Numlock News: October 13, 2022 • Secret Menu, 35mm, Orange Juice Futures
By Walt Hickey
The people behind Topgolf — the golf driving range game — have raised $150 million this year for Puttshack, which is designed to make mini golf upscale and techy. There are currently locations in the U.K., Atlanta and Chicago, with locations in Boston, Miami and St. Louis forthcoming. It’s another concept that takes the bowling concept — what if you played a game but also there was a bar nearby? — and seeks to upscale it for the affluent millennial. It’s not alone: TOCA Football raised $100 million to make a soccer-based concept with locations in London and Dallas, and there are already pickleball bars in places like Boston.
For years, the idea of a “secret menu” made for fun conversations around fast food locations, maybe a little bit of rumor or gossip, and perhaps you accidentally would show up at the right time and see if they really would serve you a Mc10:35 or take a stab and order a Cheesarito at Taco Bell on a particularly stoned night. Now, though, thanks to social media and particularly TikTok, a fun trick or a clever order can spread across the country like wildfire and cause misery for the baristas and short-order cooks of the world. The trick to get a Starbucks pumpkin spice latte for $2.45 by ordering an iced espresso with some modifications rather than just ordering a pumpkin spice latte for $6 messes with the order flow at a location. Tricks like the $4 burrito at Chipotle — you order a $3 taco, a 40-cent tortilla, and get toppings on the side and build it at home — can lead the company to actually changing its app. For workers, it’s also a lot of stress and anxiety from concocting TikTok-envisioned monstrosities.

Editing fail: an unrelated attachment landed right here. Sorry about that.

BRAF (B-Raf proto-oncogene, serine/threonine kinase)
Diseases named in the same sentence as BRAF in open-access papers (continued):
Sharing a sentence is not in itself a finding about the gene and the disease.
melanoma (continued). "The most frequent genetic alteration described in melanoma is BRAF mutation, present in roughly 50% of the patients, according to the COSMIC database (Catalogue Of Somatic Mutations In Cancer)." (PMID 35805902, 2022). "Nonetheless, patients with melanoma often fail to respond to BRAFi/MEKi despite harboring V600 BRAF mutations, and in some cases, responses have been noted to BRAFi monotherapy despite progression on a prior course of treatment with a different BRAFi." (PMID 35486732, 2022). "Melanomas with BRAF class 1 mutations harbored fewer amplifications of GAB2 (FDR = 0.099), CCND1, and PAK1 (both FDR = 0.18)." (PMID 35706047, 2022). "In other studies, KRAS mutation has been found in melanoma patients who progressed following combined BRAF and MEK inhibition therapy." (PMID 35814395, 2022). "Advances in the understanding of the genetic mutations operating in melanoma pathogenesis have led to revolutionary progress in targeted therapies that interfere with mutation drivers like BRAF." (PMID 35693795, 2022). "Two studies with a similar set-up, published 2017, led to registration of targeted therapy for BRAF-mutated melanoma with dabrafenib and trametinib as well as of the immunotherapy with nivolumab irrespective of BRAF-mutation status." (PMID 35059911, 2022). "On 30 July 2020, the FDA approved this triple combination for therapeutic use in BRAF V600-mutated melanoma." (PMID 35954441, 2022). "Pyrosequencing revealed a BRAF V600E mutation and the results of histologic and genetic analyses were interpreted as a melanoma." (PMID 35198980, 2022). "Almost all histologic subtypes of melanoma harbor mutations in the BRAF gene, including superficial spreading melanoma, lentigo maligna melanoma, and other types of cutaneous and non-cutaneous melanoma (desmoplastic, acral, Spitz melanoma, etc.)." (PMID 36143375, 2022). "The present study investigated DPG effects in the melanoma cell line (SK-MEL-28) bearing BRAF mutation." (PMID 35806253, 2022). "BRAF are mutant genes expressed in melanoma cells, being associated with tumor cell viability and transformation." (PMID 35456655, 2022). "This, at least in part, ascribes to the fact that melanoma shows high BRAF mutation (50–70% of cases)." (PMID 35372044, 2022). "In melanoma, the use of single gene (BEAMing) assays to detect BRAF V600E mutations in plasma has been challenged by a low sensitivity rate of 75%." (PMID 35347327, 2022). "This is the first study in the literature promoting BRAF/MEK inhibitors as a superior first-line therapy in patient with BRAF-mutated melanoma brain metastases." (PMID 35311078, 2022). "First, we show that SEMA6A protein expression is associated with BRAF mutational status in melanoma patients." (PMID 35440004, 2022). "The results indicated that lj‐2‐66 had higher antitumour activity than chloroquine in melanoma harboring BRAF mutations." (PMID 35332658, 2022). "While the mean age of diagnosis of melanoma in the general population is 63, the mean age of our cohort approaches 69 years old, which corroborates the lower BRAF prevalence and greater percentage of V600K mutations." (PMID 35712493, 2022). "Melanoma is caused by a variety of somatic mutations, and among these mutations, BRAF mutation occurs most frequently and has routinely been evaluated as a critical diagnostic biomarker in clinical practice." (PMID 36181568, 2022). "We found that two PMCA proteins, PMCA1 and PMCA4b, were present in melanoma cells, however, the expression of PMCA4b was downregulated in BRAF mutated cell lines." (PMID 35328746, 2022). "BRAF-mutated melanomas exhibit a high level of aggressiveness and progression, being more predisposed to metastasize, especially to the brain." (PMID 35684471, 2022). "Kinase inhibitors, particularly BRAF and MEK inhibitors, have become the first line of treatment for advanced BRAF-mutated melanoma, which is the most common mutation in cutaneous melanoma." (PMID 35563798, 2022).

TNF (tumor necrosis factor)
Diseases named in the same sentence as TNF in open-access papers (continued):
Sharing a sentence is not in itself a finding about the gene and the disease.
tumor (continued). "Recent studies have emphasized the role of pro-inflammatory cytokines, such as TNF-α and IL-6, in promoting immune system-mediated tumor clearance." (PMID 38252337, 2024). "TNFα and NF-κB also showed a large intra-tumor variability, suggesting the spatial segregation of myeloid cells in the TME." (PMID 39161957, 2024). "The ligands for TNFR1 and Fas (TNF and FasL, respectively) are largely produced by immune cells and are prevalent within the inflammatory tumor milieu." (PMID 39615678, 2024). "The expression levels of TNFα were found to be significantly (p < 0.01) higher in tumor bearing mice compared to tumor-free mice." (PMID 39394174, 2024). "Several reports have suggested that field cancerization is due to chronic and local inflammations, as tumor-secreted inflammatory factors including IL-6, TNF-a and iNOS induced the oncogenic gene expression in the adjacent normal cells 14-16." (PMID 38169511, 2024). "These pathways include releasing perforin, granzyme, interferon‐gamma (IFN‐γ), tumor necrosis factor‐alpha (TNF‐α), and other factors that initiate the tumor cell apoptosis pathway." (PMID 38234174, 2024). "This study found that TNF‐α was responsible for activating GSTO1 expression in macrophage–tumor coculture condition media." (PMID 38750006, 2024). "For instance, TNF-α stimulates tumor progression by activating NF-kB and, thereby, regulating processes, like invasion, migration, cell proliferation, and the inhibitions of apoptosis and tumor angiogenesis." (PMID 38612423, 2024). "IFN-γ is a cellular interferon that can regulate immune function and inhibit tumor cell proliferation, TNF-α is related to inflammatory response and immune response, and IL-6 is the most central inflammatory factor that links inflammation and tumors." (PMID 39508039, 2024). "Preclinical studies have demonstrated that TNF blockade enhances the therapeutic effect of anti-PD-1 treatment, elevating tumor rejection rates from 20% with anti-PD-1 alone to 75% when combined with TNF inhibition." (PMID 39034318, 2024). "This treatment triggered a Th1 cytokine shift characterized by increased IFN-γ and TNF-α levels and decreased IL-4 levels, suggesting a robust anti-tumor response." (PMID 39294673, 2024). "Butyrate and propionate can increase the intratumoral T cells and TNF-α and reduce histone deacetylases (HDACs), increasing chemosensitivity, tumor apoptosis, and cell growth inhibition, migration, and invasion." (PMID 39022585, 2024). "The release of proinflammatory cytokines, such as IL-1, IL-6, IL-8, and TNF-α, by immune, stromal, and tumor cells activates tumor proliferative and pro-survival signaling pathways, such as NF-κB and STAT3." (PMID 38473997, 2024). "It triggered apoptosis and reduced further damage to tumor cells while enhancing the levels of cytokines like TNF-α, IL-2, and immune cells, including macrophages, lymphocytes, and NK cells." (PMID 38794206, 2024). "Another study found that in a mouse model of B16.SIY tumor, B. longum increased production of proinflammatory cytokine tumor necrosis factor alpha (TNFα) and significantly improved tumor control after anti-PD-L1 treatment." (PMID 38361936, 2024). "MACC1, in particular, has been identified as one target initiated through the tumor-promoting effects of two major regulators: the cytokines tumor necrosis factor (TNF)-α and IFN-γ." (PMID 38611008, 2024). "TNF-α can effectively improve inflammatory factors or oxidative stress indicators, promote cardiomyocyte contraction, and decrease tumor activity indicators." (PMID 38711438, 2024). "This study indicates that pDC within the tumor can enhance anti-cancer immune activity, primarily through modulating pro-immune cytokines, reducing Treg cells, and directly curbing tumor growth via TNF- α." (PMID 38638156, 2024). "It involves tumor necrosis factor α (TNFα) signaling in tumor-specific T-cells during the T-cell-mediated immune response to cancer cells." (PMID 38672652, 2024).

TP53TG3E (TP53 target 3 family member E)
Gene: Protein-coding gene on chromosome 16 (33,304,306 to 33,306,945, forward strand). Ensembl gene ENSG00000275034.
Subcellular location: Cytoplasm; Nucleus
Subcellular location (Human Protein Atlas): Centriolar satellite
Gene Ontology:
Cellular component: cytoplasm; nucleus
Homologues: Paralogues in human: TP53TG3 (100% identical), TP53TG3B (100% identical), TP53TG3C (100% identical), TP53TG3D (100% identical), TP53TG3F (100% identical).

The music industry is beginning to panic, because it’s increasingly difficult for a new act to make it into the top 10 of the Billboard Hot 100. In 2021, only 13 new acts broke into the top 10, down from 15 new acts in 2019 and down from more than 30 acts two decades ago. Part of the concern is that there’s simply more new music than ever before, and if there are 80,000 new tracks a day being uploaded to streamers, there’s going to be some dilution. Also, historical kingmakers like late-night TV and radio have been in decline.
While the shipping bottleneck on the Mississippi River near Stack Island has since gotten better, the river system’s troubles aren’t over. The Ohio River is responsible for 60 percent of the water in the Lower Mississippi, and it’s closed at many locations because of low water level and groundings. That’s a problem because it’s a critical thoroughfare, with 184 million tons of cargo moving down the river a year and the aluminum industry particularly relying on it. Freight rates for shipments originating from St. Louis are up 218 percent compared to a year ago.
Eastman Kodak is one of the last companies manufacturing color film, and as its competitors have mostly died out over the course of digital photography and film, as interest in analog photography increases, Kodak’s actually hiring. Driving it is an increase in demand for 35mm film. Their film finishing area increased from a single shift running five days per week to a three-shift, 24/7 operation, and their VP of film manufacturing said they’ve hired over 300 people to make film and process chemicals.
The Tibetan Plateau has over 100 species of snakes, but only one — Thermophis baileyi, or the Tibetan hot-spring snake — lives above 4,500 meters in altitude. A new genetic analysis of 58 of the reptiles from 15 different locations over 500 kilometers found that there are actually three distinct populations of the snakes, which can’t venture far from the warm springs that make their cold-blooded existence possible. One genetic group, in the west, was estimated to have broken off from the rest of the species 500,000 to 750,000 years ago when an ice age isolated the groups near their hot springs. That group also has a few genetic difference for processing selenium and metabolizing sulfur that could be related to the chemistry of their specific springs.
After the devastation of Hurricane Ian, Florida’s orange crop is poised to come in at the worst level since 1943. The USDA projects Florida will produce 28 million boxes weighing 90 pounds each this season, which is down 32 percent from last year. Orange juice futures, best known as the only comedic plot device you can actually invest in, are up 55 percent over the past 12 months.
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